In 2018, The Strong embarked on a project to digitize floppy disks using a device called the Kryoflux to capture the data stored on 3.5- and 5.25-inch floppy disks. Reading a floppy disk in the 21st century was the first step necessary to preserve hundreds of floppy disks in The Strong’s archival collections. In some cases, the Kryoflux was a useful tool to capture old games and development materials but, with more than 1,500 floppy disk images in our holdings, there’s still much to be done. (If you’re not familiar with the term “disk image,” it’s a computer file containing the contents and structure of a disk volume or an entire data storage device, such as a floppy disk.) Recently, I decided to dig into the Atari Coin-Op Division Corporate Records (1969–2002) from The Strong’s Brian Sutton-Smith Library and Archives of Play. Spanning decades, I recognized that the Atari floppy disks would include a variety of formats requiring digital detective work. I selected the disk image of a 3.5-inch floppy disk that read “Icon Editor” with no date and no brand name. In my best investigative mode, I tested every format that the Kryoflux recognizes, because the disk year was unknown. Two formats—magnetic frequency modulation (MFM) and Commodore Business Machine group code recording (CBM-GCR)—produced successful disk image files. Then, to determine which was correct, I explored the MFM disk image directory to find 1987 programs (PRG), icons (ICN) files with football player names such as Quarterback and Tight End, and a 1985 assembly code file. Aha! It appeared to be some part of a football game.
The archivist and digital preservation communities have worked to document file formats from computing history. The ICN format was for the GEM desktop environment created by Digital Research and used by the Atari ST computer. GEM was among the first graphical user interface (GUI) environments where users could point and click, explore drop-down menus, and view files as pictorial icons. The next step was to convert the MFM format disk image from the Kryoflux into a copy that would work on the Atari ST computer. Aufit and Hatari are two pieces of software from the Atari and retro-computing community that also work well for Atari digital archives exploration and preservation. The software Aufit could analyze and convert the data to STX format for Atari ST. The Hatari emulator is the next best thing to sitting down in front of a physical Atari ST computer. After patiently waiting for the emulated computer to start, I was finally able to open the floppy disk—pretty exciting after hours of decoding, converting, and digging. The Icon Editor (“ICED”) Program version 1.1 was written by Jim Kienitz and copyrighted in 1985 by Computer Curriculum Corporation. Icon Editor was a simple graphics editor that allowed each of the icon files (ICN) on the floppy disk to be opened, showing a letter that symbolized each football player, for example Q for quarterback.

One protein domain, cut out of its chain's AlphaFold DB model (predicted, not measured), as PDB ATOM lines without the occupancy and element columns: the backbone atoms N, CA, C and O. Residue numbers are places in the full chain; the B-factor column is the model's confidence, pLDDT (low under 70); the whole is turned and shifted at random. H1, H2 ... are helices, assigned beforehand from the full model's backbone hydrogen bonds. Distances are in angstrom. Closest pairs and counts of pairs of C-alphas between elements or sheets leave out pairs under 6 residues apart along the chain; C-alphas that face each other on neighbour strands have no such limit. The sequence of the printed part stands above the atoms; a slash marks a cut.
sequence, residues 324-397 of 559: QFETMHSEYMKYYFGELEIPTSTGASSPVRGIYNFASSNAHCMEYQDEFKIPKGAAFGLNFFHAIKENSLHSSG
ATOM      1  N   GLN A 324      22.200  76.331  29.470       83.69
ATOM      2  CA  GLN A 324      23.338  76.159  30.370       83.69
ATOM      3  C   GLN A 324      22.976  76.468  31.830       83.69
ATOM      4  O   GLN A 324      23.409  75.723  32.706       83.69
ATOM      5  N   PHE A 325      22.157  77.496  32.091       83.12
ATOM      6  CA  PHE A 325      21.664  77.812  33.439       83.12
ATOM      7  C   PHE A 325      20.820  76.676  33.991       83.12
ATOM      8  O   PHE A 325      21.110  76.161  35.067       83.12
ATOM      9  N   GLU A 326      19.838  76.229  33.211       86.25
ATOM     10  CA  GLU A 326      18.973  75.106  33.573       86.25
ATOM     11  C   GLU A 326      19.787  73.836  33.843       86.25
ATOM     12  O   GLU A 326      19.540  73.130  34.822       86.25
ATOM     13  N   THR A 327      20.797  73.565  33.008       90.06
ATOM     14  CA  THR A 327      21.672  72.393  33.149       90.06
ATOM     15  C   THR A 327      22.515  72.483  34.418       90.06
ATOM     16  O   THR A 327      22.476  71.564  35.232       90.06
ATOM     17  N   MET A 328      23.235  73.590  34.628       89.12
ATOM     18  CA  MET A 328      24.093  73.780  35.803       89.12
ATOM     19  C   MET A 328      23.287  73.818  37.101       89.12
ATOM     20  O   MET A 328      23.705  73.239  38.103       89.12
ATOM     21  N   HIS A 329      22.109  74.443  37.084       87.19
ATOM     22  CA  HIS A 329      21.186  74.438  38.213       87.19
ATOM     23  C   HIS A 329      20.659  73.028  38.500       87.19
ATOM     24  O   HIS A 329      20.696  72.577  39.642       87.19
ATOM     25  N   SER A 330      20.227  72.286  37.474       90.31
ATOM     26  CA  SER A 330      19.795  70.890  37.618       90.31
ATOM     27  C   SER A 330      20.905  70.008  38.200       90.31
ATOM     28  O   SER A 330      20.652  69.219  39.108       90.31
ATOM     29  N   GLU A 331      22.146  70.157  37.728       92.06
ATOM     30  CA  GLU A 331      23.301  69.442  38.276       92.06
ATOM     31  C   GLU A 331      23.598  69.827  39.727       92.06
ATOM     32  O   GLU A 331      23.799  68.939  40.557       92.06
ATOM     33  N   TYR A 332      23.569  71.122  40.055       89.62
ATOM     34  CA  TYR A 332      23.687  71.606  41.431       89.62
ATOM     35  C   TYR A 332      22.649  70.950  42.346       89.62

I was able to open the disk’s other files in the Atari ST emulator. I found that the “TestDir.PLA” was an AtariTools-800 player/missile file for 8-bit platforms that shows a chart of mass, drag, force, and torque with coded values assigned to letters. I concluded that this data supplied key details used in the arcade game Cyberball, which takes place in the year 2022 with robot football players running with a bomb that explodes if time runs out. Selecting and running the correct play defuses the ball. The physics of the game Cyberball (1988) were credited to “programmer, physicist” Paul Kwinn.
In June 1987, an email on the Atari VAX server noted that Cyberball hardware was “finally coming up after a longer than expected de-bug time.” The remaining files on the floppy disk were Playmaker code. In a hex editor, it was possible to see a string of text, “This tool allows the design of plays for Cyberball!” followed by fatal error messages. The floppy disks contain working copies of game code that give a look into the creative process, programming, and also the need for de-bugging games in development.
Cyberball was released in 1988, a year after the timestamp on files in the 3.5-inch floppy disk that I explored. In 2020, digital forensics and floppy disk preservation feels a bit like Cyberball, attempting to defuse a ticking time bomb of obsolescent magnetic media and digital interpretation before time runs out. When we are successful, we make it to the end zone. The museum’s preservation team gets to save a piece of electronic game history. Score!